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Shining a light on solar panel triple threat
Filipino student's invention could revolutionize renewable power
(A native of England, Matthew Diebel is a veteran journalist who has worked at NBC News, Time, USA Today and News Corp., among other organizations. Having spent his childhood next to one of the world's fastest bodies of water, he is particularly interested in tidal energy.)
Conventional solar panels have several issues. First, of course, the sun doesn’t always shine. Second, they are highly polluting to make. And then they are resource-intensive to build, something that has even led to political tensions between the U.S. and China over labor conditions involved in the latter’s production of silicon, a vital ingredient.
So, it was very illuminating to hear about the invention by a young Filipino engineering student, Carvey Ehren Maigue, of a power-producing panel that seemingly solves all three issues.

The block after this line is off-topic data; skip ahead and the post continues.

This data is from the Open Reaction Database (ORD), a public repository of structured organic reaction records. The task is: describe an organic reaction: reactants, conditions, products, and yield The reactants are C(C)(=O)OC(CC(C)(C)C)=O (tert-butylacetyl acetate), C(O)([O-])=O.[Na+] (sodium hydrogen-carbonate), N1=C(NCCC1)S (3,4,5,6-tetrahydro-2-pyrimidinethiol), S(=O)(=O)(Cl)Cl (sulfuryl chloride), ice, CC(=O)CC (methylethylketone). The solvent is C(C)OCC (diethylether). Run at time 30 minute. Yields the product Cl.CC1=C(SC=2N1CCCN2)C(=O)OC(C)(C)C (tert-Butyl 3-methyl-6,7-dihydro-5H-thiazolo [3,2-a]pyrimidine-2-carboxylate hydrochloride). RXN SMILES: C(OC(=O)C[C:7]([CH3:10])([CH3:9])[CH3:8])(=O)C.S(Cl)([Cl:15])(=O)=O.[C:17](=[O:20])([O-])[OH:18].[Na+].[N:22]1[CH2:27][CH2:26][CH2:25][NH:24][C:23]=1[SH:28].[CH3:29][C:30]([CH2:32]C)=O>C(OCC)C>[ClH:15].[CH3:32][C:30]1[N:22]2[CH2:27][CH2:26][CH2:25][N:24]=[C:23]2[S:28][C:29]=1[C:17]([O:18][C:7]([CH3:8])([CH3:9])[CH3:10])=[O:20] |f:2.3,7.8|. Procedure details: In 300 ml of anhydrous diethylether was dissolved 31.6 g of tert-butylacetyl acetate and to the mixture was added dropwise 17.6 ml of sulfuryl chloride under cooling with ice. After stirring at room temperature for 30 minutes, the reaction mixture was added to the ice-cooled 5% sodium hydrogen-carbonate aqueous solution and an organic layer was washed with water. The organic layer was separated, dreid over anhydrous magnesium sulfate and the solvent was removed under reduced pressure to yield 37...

On the sustainability front, the panels are mostly made from luminescent particles derived from fruit and vegetable waste. And as for lack of sun, there is no need for direct rays because Maigue’s invention, which he developed at Mapua University in Manila, rely on ultraviolet light, which penetrates clouds (and is part of the reason you can still get sunburn when it’s overcast). And, unlike conventional panels, Maigue’s prototypes, which he has named AuREUS, are flexible, meaning they can be stretched, for example, over cars and the curves of buildings.
Maigue’s first sample was a three-by-two-foot panel installed in a window of his apartment that proved capable of generating enough electricity to charge two phones in a day. And in addition to panels, he envisions the material being used in clothing. “I want to create threads and fabric so that even your clothes would be able to harvest ultraviolet light and convert it into electricity,” he told the James Dyson Foundation, which gave him a sustainability award for his invention.
No word yet on whether Maigue’s invention has attracted investor interest, but it would appear to be worth an email.